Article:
What happened in New Zealand was no isolated incident. Without a doubt, this phenomenon is an expression of islamophobia taken to the extreme, and the result of a terrifying massacre that left 50 dead and another 50 injured.
The attack in New Zealand is the worst terrorist attack perpetrated by an ultra-right wing militant in the history of the country.
This act of violence forces us to critically analyse the future of hate speech, and it makes us reflect on how ideological radicalisation leads to incomprehensible phenomena, where racism and xenophobia equate to physical violence that tears societies apart.
For the author of the attack, the motive of the crime is clear: avenge the death of thousands of people seemingly killed by ‘foreign invaders’. Theories that circulate within extreme right groups such as the “Great Replacement”, a racist pamphlet that signals that European populations are being replaced by non-European migrants, are an indication of how dangerous this propaganda and legitimation of hate speech is.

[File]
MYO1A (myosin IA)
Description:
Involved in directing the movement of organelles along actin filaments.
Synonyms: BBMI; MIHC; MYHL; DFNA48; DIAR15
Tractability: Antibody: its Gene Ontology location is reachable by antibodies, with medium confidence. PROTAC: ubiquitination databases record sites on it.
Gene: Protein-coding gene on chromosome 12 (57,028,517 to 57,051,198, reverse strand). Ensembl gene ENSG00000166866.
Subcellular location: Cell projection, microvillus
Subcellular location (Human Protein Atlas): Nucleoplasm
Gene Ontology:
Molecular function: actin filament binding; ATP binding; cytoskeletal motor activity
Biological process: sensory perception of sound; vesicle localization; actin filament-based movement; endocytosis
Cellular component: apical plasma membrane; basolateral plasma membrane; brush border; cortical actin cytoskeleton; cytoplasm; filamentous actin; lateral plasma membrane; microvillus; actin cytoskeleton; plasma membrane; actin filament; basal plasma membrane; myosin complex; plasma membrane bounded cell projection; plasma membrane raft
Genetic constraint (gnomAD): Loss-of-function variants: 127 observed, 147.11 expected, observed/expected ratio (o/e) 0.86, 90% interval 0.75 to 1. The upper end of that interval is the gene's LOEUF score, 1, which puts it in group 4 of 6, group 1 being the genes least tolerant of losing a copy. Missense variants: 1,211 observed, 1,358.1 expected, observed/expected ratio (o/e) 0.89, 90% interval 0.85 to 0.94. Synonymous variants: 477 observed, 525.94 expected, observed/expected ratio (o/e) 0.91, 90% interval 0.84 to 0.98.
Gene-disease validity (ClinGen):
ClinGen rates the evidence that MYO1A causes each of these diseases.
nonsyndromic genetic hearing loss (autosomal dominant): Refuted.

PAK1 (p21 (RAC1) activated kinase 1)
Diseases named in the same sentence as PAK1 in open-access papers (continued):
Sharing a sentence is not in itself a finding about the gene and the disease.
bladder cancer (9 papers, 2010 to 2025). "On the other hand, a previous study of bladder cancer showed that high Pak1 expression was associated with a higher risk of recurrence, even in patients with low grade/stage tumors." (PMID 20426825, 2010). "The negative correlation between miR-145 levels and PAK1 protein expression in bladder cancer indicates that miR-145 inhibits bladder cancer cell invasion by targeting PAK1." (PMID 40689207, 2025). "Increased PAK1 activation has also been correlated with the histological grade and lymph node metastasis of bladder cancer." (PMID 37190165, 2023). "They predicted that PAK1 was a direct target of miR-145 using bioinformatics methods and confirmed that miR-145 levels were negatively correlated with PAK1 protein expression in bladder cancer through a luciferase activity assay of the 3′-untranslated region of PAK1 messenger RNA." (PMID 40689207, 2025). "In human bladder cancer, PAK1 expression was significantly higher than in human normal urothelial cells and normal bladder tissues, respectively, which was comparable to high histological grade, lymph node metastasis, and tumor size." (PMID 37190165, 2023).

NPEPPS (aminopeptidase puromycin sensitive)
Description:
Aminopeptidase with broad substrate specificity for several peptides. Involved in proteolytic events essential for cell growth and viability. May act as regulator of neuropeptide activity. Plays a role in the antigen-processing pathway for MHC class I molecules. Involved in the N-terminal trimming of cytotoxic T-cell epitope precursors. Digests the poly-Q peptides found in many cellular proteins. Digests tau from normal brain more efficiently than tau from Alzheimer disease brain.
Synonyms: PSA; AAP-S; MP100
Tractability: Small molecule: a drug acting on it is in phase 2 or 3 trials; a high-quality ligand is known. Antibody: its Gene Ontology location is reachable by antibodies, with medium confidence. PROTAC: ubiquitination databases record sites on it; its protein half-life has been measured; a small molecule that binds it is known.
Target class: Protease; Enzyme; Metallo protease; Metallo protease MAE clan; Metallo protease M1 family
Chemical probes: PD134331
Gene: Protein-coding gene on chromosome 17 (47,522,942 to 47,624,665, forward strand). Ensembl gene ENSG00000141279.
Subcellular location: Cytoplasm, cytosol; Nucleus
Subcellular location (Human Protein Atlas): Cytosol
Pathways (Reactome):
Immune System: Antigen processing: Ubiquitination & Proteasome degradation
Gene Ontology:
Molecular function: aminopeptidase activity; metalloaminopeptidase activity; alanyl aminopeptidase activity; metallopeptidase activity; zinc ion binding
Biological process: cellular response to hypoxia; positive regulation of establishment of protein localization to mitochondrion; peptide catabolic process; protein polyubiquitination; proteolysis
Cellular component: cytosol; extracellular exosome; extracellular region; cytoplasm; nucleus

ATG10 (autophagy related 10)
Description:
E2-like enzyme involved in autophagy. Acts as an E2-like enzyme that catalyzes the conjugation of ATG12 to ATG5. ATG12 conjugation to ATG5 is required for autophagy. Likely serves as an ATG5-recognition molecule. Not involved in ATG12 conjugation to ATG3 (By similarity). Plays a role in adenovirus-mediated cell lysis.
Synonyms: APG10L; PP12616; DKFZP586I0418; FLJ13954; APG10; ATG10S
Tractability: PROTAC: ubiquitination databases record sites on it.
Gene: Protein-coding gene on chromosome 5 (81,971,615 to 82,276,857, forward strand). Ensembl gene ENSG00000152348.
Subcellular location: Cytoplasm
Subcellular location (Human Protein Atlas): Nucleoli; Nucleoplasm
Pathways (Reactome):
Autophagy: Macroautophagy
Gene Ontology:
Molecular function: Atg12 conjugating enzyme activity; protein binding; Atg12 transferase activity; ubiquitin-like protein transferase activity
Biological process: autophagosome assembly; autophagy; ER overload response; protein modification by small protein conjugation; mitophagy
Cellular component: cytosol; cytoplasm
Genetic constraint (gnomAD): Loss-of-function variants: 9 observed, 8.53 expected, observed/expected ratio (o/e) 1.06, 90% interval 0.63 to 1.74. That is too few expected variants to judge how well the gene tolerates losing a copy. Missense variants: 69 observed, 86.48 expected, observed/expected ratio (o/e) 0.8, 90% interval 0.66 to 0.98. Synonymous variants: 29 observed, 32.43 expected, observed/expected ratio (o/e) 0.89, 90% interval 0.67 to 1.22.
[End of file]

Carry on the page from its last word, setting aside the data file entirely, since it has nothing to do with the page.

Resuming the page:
These massacres are perpetrated in the name of a white supremacy ideology that continues to penetrate weak democracies unable to counteract the extreme-right wave that from Trump to Bolsonaro continues affect the most fundamental institutions of our societies.
In these moments of profound grief and solidarity, we must acknowledge that alterations in democratic structures could be shaping the scenarios which permit white supremacy to express itself in such ways.
The new right: a worldwide phenomenon
Subgroups online have spread rapidly into virtual and real communities that defend extremist postures, white supremacy included, and they spread hatred without fear regarding migrants, women, and muslims among others. Racist ideas turned into fuel for militants have filled democratic agendas and have developed an ideological axis based on ethnocentrism that allows for a hegemony to be exercised over non-whites.